When I was in the gym the other day, it dawned on me that I was kind of just going through the mechanics of the exercise instead of intentionally focusing on the muscle or muscle group that I was working on. I felt like I was on “auto-drive”, which meant I wasn’t really putting in the effort that I should have been doing. Once I realized that, I intentionally shifted my focus. And I remembered what my trainer keeps reminding me when I work out with her: it’s not only about the initial (concentric) movement part of the exercise; it’s just as important to feel the resistance in the eccentric part of the exercise. So when I’m doing biceps curls, if I focus only on the lifting but then just let the weights drop to my sides, I’m missing out on half of the benefits of that exercise. Instead, I need to lower the weights slowly, feeling the resistance as I’m doing that. So for the rest of my workout, I set my mind to focus on doing that - and it made a huge difference! My arms and legs could really tell that I had worked out - and I hadn’t really increased any weights. I just focused on both the concentric and eccentric movements, and that had a significant impact on how I felt about getting in a strong lifting session.
Hopefully I can sustain this focused approach during my upcoming sessions!" - L.S.
Knowing what we now know, think about how you have been lifting weights. Are you going through the motions or are you really focusing on the movement?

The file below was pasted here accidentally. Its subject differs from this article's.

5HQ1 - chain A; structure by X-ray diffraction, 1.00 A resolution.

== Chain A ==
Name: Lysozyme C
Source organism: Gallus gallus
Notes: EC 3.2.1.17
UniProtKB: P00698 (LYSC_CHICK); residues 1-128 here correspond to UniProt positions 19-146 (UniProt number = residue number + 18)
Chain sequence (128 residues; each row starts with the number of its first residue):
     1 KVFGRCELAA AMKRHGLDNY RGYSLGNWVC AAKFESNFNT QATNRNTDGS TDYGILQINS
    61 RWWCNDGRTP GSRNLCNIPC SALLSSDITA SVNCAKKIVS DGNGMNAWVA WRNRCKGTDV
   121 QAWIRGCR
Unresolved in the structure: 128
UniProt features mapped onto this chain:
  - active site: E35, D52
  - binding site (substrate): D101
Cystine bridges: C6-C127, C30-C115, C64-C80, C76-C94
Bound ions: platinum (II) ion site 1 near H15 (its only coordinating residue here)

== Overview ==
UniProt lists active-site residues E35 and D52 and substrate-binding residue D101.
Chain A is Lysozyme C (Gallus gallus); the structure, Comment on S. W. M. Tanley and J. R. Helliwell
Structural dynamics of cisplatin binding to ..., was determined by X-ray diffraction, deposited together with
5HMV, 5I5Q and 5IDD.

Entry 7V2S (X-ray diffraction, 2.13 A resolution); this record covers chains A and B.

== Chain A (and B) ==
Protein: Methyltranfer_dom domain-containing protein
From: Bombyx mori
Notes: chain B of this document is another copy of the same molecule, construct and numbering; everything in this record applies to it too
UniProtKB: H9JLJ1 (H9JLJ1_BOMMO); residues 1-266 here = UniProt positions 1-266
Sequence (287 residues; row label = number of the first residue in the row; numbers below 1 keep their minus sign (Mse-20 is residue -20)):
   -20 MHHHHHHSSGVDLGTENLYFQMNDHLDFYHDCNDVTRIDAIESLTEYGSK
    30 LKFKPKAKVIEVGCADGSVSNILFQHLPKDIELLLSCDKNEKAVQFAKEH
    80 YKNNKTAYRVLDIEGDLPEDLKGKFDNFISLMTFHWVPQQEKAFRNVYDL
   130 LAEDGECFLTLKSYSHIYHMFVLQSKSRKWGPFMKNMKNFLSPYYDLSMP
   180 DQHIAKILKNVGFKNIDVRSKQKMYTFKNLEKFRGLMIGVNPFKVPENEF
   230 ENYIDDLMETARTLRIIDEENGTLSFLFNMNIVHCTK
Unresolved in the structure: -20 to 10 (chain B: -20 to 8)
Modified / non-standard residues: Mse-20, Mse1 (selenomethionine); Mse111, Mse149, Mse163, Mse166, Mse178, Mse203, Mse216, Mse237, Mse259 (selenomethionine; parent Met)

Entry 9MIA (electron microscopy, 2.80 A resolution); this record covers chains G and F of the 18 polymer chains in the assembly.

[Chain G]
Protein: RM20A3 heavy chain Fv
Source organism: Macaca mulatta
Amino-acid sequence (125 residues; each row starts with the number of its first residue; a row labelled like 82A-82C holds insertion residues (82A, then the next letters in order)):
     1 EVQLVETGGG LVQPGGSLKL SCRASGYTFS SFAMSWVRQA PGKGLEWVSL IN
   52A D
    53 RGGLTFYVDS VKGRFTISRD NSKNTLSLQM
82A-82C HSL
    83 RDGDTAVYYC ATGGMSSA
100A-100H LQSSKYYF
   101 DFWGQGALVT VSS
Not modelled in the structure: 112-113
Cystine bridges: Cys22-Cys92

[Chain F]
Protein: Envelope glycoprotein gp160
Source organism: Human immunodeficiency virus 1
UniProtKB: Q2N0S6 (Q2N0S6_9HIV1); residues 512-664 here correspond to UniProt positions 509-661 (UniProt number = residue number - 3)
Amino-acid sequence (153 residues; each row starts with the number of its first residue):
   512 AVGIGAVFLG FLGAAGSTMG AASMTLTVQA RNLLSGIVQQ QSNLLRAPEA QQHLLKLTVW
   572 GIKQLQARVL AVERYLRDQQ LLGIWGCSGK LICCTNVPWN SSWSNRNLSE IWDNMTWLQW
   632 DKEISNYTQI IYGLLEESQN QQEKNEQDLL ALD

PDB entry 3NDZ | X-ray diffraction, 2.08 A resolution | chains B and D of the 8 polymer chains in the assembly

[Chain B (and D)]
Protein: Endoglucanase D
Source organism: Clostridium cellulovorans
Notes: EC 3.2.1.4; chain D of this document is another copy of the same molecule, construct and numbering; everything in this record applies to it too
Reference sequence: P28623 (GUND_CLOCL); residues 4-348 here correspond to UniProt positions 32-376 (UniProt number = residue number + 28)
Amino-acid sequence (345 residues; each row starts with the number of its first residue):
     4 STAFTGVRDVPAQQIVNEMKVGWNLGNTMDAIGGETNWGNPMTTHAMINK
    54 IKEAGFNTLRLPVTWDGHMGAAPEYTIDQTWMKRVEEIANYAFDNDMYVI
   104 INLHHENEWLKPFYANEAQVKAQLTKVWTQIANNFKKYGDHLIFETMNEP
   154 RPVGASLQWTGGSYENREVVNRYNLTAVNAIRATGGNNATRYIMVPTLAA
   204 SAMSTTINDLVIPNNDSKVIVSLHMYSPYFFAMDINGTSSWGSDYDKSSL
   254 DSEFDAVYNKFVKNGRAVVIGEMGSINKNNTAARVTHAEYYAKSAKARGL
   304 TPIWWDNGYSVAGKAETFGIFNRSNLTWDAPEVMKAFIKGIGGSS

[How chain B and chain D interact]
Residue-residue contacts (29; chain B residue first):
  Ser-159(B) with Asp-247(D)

Do you sit at a desk all day long for work? Do you drive for work? If so, you have probably experienced some of the aches and pains that go along with sitting for long periods of time. You know the ones I'm talking about...neck pain/stiffness, back pain/stiffness, stiffness all over. I don't know about you, but when I stand up after sitting for more than 30-45 minutes I feel like I need help stretching out my hip flexors and low back.
So what can be done about this? Quitting our jobs isn't an option, so let's look at some ways to help ease the discomfort we experience when sitting for long periods of time.
1. Set a timer/alarm on your phone to remind you to get up and move around. Recently I've started to use timers/alarms for all kinds of things because once I'm focused on something, everything else is out of mind. The length of time you choose is up to you and how your body responds to sitting. Some people may need to get up more frequently than others. If you have a "smart" device...FitBit, Garmin, Apple Watch, etc, many have alerts you can set to remind you to get up and move around at least once an hour.
2. Learn some stretches you can do at your desk or in your office. Coworkers staring at you or making fun of you? Tell them to enjoy their stiff/achy muscles or join you. Check out these stretching videos, as many can be done at your desk. Again, use the timer on your phone if you need a reminder. Siri and Alexa are just waiting for you to ask them to do something.
3. Take your breaks and lunch breaks. I know, I know, we are all busy, but if you don't take care of yourself now, you may end up missing more work down the road. Move around during these breaks. Go for a walk with a friend/coworker. Get others involved in moving more...perhaps a contest/challenge at work?
4. Walk to talk to coworkers instead of using email, messaging, or calling them. Take the long way to their desk/office.